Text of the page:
Symptom, Causes and Diagnosis of Patellar Tendinitis

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What is Patellar Tendinitis?

Patellar tendinitis is an inflammation that affects the tendon that connects your patella (kneecap) to your shinbone. This condition is commonly seen in athletes who participate in sports that require frequent jumping and landing, such as basketball and volleyball, causing it to also be known as jumper’s knee. It can lead to your tendon weakening, and progress to tears if left untreated.

Patellar Tendinitis | Avant Orthopaedics

What are the Symptoms of Patellar Tendinitis?

A telling symptom of patellar tendinitis is front knee pain. In the early stages, you may only feel pain in activities such as running, jumping, or kneeling. But as the condition progresses, the pain can worsen and interfere with your ability to participate in sports, as well as carry out daily activities.

Pain may also be accompanied by tenderness, which is often felt as a soreness or discomfort when pressure is applied to the area, such as during palpation or when kneeling. This is often a result of inflammation in the tendon and can worsen with activity.

This is a common symptom of patellar tendinitis which can vary in severity. It  is usually seen as an enlargement or puffiness around the lower part of the kneecap, where the patellar tendon attaches to the shinbone (tibia). It can be subtle in mild cases, and more pronounced in severe situations.

Stiffness can be felt in the affected knee and may be noticeable after long periods of rest or inactivity. This is often due to inflammation and swelling in the patellar tendon, which can limit the normal range of motion of the knee joint.

In addition to stiffness, you may also experience tightness in the muscles surrounding the knee, such as the thigh muscles. This can worsen feelings of stiffness and restricted movement in the joint.

What are the Common Causes of Patellar Tendinitis?

Foot impairments, such as flat feet or high arches can influence the way we move and walk. This can lead to increased stress on the knee joint and patellar tendon.

Often seen in physical activities which involve jumping and running, excessive strain on the patellar tendon is often tied to overuse and repetitive stress. This causes micro-tears in the affected tendon, leading to inflammation and weakening over time. Over time, if this is left untreated, it can result in patellar tendinitis.

When the muscles around the knee are weak or imbalanced, it can lead to increased stress on the patellar tendon during physical activities. As they are unable to provide the needed support and stability, the patellar tendon has to bear more load than it can handle, leading to inflammation and injury.

A sudden increase in the intensity, duration, or frequency of a physical activity or sports training can increase the risk of developing patellar tendinitis. Training errors can not only overload the patellar tendon but also strain other muscles and tendons around the knee. Therefore, it is always recommended to allow for a gradual progression in training and listen to your body to prevent overuse injuries like patellar tendinitis.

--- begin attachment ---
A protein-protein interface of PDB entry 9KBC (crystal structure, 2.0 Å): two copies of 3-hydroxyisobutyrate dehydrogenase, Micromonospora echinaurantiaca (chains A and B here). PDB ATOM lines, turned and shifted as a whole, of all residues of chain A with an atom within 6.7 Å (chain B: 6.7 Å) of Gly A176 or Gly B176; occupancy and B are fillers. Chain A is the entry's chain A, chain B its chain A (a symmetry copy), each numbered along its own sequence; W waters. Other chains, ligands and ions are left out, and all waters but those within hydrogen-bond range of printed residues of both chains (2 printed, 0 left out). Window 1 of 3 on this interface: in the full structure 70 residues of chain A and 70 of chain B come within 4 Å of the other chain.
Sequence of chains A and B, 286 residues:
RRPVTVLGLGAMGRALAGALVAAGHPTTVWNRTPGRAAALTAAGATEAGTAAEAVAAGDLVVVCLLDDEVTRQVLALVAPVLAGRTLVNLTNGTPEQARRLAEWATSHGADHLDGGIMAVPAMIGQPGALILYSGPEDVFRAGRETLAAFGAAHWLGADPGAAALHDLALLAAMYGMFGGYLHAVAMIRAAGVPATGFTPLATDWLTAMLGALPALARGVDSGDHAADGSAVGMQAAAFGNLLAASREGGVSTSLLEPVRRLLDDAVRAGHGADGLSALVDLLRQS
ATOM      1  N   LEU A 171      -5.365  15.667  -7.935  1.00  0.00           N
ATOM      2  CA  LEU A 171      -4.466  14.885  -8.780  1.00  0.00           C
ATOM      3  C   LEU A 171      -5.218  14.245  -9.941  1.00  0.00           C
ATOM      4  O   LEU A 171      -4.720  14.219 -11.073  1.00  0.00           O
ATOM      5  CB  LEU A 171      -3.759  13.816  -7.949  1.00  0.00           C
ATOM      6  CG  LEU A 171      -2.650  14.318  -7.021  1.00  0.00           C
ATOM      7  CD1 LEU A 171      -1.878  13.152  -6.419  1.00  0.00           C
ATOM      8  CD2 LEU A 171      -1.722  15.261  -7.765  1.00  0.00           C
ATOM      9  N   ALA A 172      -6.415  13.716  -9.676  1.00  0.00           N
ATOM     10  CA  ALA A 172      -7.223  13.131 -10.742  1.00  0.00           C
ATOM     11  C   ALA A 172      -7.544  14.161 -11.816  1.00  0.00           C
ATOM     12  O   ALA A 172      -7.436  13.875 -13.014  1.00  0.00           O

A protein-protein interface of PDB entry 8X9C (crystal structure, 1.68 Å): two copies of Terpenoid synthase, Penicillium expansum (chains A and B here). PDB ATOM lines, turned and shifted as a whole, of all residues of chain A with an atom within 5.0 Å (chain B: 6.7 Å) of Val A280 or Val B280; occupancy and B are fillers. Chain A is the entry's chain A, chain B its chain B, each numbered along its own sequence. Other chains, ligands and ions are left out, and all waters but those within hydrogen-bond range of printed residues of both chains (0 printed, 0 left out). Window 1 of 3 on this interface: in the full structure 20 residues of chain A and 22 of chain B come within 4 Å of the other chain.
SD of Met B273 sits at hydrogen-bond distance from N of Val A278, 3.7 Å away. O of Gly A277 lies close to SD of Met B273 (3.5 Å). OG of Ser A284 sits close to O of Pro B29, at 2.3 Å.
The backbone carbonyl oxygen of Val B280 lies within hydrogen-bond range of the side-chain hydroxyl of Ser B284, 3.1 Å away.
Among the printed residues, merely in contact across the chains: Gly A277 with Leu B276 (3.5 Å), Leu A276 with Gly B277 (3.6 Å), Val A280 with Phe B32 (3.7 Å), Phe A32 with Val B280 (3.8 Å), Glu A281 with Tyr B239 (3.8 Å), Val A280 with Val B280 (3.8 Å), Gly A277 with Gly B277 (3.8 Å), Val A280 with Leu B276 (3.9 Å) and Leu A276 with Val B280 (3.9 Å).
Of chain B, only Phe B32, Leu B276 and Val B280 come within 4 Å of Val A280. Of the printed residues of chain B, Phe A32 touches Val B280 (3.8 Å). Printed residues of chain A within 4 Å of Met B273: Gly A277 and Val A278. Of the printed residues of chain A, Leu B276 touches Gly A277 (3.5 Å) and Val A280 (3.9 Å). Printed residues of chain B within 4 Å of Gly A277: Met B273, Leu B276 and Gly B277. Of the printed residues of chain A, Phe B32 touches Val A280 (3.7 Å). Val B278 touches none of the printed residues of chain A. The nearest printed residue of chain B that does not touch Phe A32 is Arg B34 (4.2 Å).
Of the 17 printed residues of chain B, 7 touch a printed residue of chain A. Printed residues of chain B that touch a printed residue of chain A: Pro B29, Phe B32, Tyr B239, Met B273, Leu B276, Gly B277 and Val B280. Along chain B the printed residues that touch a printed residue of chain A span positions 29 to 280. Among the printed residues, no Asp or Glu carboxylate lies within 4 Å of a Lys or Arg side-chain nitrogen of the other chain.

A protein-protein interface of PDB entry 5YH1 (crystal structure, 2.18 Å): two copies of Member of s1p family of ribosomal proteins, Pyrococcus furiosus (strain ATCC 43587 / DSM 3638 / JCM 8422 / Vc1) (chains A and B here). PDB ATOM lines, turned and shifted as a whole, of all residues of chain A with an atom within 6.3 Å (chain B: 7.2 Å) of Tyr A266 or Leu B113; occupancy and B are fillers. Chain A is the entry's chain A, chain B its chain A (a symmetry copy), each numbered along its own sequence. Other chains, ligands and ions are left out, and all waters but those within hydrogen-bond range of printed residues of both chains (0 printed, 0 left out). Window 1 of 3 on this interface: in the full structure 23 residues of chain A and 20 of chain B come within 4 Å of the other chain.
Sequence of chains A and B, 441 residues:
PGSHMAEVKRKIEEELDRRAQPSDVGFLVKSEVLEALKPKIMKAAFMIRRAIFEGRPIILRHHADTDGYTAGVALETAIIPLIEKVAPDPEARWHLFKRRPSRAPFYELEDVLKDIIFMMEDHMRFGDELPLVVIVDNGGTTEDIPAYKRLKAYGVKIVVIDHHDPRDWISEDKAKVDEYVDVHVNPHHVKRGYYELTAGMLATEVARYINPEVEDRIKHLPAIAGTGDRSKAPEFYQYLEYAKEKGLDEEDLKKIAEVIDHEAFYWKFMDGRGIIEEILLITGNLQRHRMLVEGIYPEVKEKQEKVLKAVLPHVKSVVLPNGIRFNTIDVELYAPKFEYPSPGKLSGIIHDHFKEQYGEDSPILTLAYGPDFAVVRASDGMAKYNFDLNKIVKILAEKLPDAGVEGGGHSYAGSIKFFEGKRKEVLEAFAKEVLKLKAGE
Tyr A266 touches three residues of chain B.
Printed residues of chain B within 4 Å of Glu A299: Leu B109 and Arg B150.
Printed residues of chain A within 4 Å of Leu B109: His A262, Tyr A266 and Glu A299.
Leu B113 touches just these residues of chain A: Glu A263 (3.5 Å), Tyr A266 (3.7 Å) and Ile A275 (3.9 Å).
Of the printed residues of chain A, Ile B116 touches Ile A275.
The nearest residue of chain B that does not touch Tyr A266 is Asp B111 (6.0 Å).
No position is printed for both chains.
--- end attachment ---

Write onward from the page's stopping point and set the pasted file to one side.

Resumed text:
Patellar Tendinitis Diagnosed | Avant Orthopaedics

How is Patellar Tendinitis Diagnosed?

Your doctor will begin by carrying out a physical examination of the affected knee. This could include palpating the area to check for tenderness, swelling, or warmth, which are common signs of inflammation in the patellar tendon. You may also be asked to describe your symptoms and any recent activities that may have contributed to your front knee pain.

X-rays are not used to diagnose patellar tendinitis, as this condition affects tendons which are not visible on the imaging test. However, X-rays are used to rule out bone problems that can cause knee pain and swelling, such as fractures and arthritis.

Ultrasound uses sound waves to create a detailed image of your knee in real-time, which is used to visualise tears or other abnormalities in the patellar tendon. It can also assess the severity of the damage if your condition is caused by an injury or accident. This helps your doctor develop an appropriate treatment plan that is tailored to your needs.

MRI uses a strong magnetic field and radio waves to create detailed images of the internal structures of the knee, including the patellar tendon. Your doctor may also use it to evaluate other structures in the knee, such as the cartilage, ligaments, and bones, to rule out other potential causes of knee pain and swelling.


Conditions That May Be Confused for Patellar Tendinitis | Avant Orthopaedics

What are the Conditions That May Be Confused for Patellar Tendinitis?

Other conditions such as patellofemoral pain syndrome, and meniscus tears, can be easily confused for patellar tendinitis due to their similar symptoms of pain, along with swelling and tenderness around the knee.

Patellar Tendinitis
Patellofemoral Pain Syndrome
Meniscus Tears

Affected Area

Below the kneecap (patella), along the tendon.

Around or behind the kneecap (patella).

Inside the knee joint.


Pain, tenderness, and swelling.

Pain behind or around the kneecap, there may also be a grinding sensation.

Pain, swelling, clicking or locking of the knee joint.

Aggravating Activities

Jumping, running, squatting.

Running, climbing stairs, sitting for long periods.

Twisting, turning, squatting.

Are You or a Loved One Struggling with Patellar Tendinitis?

If you go without seeking medical attention for too long, patellar tendinitis can affect your quality of life. As the condition worsens, basic tasks can gradually become challenging. Therefore, if you suspect that you or a loved one is suffering from this condition, contact us at Avant Orthopaedics today to receive a consultation and learn about the treatments available.

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